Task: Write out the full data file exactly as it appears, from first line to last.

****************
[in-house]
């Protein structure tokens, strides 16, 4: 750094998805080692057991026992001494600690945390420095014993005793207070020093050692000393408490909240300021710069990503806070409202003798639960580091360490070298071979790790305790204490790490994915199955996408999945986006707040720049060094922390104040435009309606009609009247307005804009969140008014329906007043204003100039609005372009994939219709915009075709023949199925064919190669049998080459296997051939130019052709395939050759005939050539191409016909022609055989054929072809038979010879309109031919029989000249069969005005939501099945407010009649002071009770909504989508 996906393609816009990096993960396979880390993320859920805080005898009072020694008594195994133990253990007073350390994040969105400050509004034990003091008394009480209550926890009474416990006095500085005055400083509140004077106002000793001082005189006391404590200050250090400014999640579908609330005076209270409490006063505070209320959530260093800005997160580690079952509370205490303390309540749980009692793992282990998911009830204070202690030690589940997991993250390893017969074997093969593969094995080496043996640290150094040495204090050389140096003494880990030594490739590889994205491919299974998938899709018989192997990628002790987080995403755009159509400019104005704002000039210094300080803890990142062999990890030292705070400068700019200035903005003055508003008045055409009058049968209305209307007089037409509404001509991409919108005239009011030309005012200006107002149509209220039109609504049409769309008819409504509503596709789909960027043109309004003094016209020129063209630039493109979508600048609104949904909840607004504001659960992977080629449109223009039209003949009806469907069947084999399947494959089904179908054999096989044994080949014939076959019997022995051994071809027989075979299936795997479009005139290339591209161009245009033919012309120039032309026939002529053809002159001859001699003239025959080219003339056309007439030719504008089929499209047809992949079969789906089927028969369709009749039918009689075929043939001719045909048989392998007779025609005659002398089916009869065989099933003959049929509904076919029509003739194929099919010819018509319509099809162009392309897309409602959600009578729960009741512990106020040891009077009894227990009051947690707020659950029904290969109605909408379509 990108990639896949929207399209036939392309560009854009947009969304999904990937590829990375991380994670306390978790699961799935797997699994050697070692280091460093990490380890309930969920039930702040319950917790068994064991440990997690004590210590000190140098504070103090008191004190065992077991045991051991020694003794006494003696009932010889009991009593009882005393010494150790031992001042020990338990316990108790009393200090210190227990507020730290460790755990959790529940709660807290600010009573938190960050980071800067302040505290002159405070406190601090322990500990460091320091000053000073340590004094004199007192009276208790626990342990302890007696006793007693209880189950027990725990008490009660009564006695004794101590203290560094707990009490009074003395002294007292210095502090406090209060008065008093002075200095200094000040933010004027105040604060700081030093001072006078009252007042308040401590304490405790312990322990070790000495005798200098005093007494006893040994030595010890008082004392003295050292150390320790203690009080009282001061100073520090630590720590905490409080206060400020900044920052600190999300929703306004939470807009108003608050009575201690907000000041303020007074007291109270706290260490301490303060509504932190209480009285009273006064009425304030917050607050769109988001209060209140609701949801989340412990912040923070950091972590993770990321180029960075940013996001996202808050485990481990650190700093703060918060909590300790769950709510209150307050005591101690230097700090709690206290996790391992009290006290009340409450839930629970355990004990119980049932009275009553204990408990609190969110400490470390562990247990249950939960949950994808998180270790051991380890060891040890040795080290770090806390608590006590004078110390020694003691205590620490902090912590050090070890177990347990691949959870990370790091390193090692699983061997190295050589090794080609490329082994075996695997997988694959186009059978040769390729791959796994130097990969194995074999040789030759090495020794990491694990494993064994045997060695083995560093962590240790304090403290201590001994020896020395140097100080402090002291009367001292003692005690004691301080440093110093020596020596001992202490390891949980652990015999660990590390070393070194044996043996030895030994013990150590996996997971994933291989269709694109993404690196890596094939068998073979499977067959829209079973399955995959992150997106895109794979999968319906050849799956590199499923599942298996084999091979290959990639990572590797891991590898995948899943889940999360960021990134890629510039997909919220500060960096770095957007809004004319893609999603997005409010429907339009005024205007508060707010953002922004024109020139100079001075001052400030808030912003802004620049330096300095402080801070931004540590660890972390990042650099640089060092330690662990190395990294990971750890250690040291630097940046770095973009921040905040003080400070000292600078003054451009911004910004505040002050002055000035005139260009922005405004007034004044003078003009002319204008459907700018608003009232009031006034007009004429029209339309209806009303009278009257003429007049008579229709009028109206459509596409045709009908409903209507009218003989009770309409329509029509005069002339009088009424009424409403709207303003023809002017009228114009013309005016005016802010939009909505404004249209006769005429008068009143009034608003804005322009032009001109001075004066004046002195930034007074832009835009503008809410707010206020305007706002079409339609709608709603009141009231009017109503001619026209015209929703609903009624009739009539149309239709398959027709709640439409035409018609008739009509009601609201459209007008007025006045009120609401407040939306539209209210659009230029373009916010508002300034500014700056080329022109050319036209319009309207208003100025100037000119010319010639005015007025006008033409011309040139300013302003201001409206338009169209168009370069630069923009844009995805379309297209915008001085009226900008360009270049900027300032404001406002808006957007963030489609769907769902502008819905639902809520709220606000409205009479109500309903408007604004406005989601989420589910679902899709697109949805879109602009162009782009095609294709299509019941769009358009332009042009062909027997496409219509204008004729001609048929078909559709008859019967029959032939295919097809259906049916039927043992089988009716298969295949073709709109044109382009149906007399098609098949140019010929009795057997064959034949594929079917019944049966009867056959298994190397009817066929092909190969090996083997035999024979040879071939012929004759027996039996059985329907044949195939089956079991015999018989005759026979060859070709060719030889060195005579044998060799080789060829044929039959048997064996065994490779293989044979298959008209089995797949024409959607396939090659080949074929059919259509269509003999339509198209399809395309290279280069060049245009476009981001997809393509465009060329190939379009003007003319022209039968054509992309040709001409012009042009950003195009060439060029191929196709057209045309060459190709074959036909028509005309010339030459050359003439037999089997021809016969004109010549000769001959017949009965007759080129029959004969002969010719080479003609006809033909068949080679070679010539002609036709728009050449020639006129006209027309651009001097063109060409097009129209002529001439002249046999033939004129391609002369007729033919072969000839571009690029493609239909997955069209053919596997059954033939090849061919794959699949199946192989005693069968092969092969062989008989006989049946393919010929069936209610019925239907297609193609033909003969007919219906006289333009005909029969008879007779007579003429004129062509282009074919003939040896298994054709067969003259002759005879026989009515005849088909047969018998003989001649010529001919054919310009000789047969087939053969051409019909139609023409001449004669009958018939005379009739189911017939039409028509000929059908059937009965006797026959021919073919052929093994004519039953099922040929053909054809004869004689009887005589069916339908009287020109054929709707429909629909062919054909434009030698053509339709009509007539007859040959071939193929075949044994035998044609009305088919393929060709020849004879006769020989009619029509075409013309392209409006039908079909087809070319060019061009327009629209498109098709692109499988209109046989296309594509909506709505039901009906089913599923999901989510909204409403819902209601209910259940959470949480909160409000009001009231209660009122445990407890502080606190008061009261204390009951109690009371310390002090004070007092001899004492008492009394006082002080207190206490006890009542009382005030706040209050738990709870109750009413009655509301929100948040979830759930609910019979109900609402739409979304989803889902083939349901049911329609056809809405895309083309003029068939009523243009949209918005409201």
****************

[in-house]
């Protein structure tokens, strides 16, 4: 750094998805080692057991026992001494600690945390420095014993005793207070020093050692000393408490909240300021710069990503806070409202003798639960580091360490070298071979790790305790204490790490994915199955996408999945986006707040720049060094922390104040435009309606009609009247307005804009969140008014329906007043204003100039609005372009994939219709915009075709023949199925064919190669049998080459296997051939130019052709395939050759005939050539191409016909022609055989054929072809038979010879309109031919029989000249069969005005939501099945407010009649002071009770909504989508 996906393609816009990096993960396979880390993320859920805080005898009072020694008594195994133990253990007073350390994040969105400050509004034990003091008394009480209550926890009474416990006095500085005055400083509140004077106002000793001082005189006391404590200050250090400014999640579908609330005076209270409490006063505070209320959530260093800005997160580690079952509370205490303390309540749980009692793992282990998911009830204070202690030690589940997991993250390893017969074997093969593969094995080496043996640290150094040495204090050389140096003494880990030594490739590889994205491919299974998938899709018989192997990628002790987080995403755009159509400019104005704002000039210094300080803890990142062999990890030292705070400068700019200035903005003055508003008045055409009058049968209305209307007089037409509404001509991409919108005239009011030309005012200006107002149509209220039109609504049409769309008819409504509503596709789909960027043109309004003094016209020129063209630039493109979508600048609104949904909840607004504001659960992977080629449109223009039209003949009806469907069947084999399947494959089904179908054999096989044994080949014939076959019997022995051994071809027989075979299936795997479009005139290339591209161009245009033919012309120039032309026939002529053809002159001859001699003239025959080219003339056309007439030719504008089929499209047809992949079969789906089927028969369709009749039918009689075929043939001719045909048989392998007779025609005659002398089916009869065989099933003959049929509904076919029509003739194929099919010819018509319509099809162009392309897309409602959600009578729960009741512990106020040891009077009894227990009051947690707020659950029904290969109605909408379509 990108990639896949929207399209036939392309560009854009947009969304999904990937590829990375991380994670306390978790699961799935797997699994050697070692280091460093990490380890309930969920039930702040319950917790068994064991440990997690004590210590000190140098504070103090008191004190065992077991045991051991020694003794006494003696009932010889009991009593009882005393010494150790031992001042020990338990316990108790009393200090210190227990507020730290460790755990959790529940709660807290600010009573938190960050980071800067302040505290002159405070406190601090322990500990460091320091000053000073340590004094004199007192009276208790626990342990302890007696006793007693209880189950027990725990008490009660009564006695004794101590203290560094707990009490009074003395002294007292210095502090406090209060008065008093002075200095200094000040933010004027105040604060700081030093001072006078009252007042308040401590304490405790312990322990070790000495005798200098005093007494006893040994030595010890008082004392003295050292150390320790203690009080009282001061100073520090630590720590905490409080206060400020900044920052600190999300929703306004939470807009108003608050009575201690907000000041303020007074007291109270706290260490301490303060509504932190209480009285009273006064009425304030917050607050769109988001209060209140609701949801989340412990912040923070950091972590993770990321180029960075940013996001996202808050485990481990650190700093703060918060909590300790769950709510209150307050005591101690230097700090709690206290996790391992009290006290009340409450839930629970355990004990119980049932009275009553204990408990609190969110400490470390562990247990249950939960949950994808998180270790051991380890060891040890040795080290770090806390608590006590004078110390020694003691205590620490902090912590050090070890177990347990691949959870990370790091390193090692699983061997190295050589090794080609490329082994075996695997997988694959186009059978040769390729791959796994130097990969194995074999040789030759090495020794990491694990494993064994045997060695083995560093962590240790304090403290201590001994020896020395140097100080402090002291009367001292003692005690004691301080440093110093020596020596001992202490390891949980652990015999660990590390070393070194044996043996030895030994013990150590996996997971994933291989269709694109993404690196890596094939068998073979499977067959829209079973399955995959992150997106895109794979999968319906050849799956590199499923599942298996084999091979290959990639990572590797891991590898995948899943889940999360960021990134890629510039997909919220500060960096770095957007809004004319893609999603997005409010429907339009005024205007508060707010953002922004024109020139100079001075001052400030808030912003802004620049330096300095402080801070931004540590660890972390990042650099640089060092330690662990190395990294990971750890250690040291630097940046770095973009921040905040003080400070000292600078003054451009911004910004505040002050002055000035005139260009922005405004007034004044003078003009002319204008459907700018608003009232009031006034007009004429029209339309209806009303009278009257003429007049008579229709009028109206459509596409045709009908409903209507009218003989009770309409329509029509005069002339009088009424009424409403709207303003023809002017009228114009013309005016005016802010939009909505404004249209006769005429008068009143009034608003804005322009032009001109001075004066004046002195930034007074832009835009503008809410707010206020305007706002079409339609709608709603009141009231009017109503001619026209015209929703609903009624009739009539149309239709398959027709709640439409035409018609008739009509009601609201459209007008007025006045009120609401407040939306539209209210659009230029373009916010508002300034500014700056080329022109050319036209319009309207208003100025100037000119010319010639005015007025006008033409011309040139300013302003201001409206338009169209168009370069630069923009844009995805379309297209915008001085009226900008360009270049900027300032404001406002808006957007963030489609769907769902502008819905639902809520709220606000409205009479109500309903408007604004406005989601989420589910679902899709697109949805879109602009162009782009095609294709299509019941769009358009332009042009062909027997496409219509204008004729001609048929078909559709008859019967029959032939295919097809259906049916039927043992089988009716298969295949073709709109044109382009149906007399098609098949140019010929009795057997064959034949594929079917019944049966009867056959298994190397009817066929092909190969090996083997035999024979040879071939012929004759027996039996059985329907044949195939089956079991015999018989005759026979060859070709060719030889060195005579044998060799080789060829044929039959048997064996065994490779293989044979298959008209089995797949024409959607396939090659080949074929059919259509269509003999339509198209399809395309290279280069060049245009476009981001997809393509465009060329190939379009003007003319022209039968054509992309040709001409012009042009950003195009060439060029191929196709057209045309060459190709074959036909028509005309010339030459050359003439037999089997021809016969004109010549000769001959017949009965007759080129029959004969002969010719080479003609006809033909068949080679070679010539002609036709728009050449020639006129006209027309651009001097063109060409097009129209002529001439002249046999033939004129391609002369007729033919072969000839571009690029493609239909997955069209053919596997059954033939090849061919794959699949199946192989005693069968092969092969062989008989006989049946393919010929069936209610019925239907297609193609033909003969007919219906006289333009005909029969008879007779007579003429004129062509282009074919003939040896298994054709067969003259002759005879026989009515005849088909047969018998003989001649010529001919054919310009000789047969087939053969051409019909139609023409001449004669009958018939005379009739189911017939039409028509000929059908059937009965006797026959021919073919052929093994004519039953099922040929053909054809004869004689009887005589069916339908009287020109054929709707429909629909062919054909434009030698053509339709009509007539007859040959071939193929075949044994035998044609009305088919393929060709020849004879006769020989009619029509075409013309392209409006039908079909087809070319060019061009327009629209498109098709692109499988209109046989296309594509909506709505039901009906089913599923999901989510909204409403819902209601209910259940959470949480909160409000009001009231209660009122445990407890502080606190008061009261204390009951109690009371310390002090004070007092001899004492008492009394006082002080207190206490006890009542009382005030706040209050738990709870109750009413009655509301929100948040979830759930609910019979109900609402739409979304989803889902083939349901049911329609056809809405895309083309003029068939009523243009949209918005409201």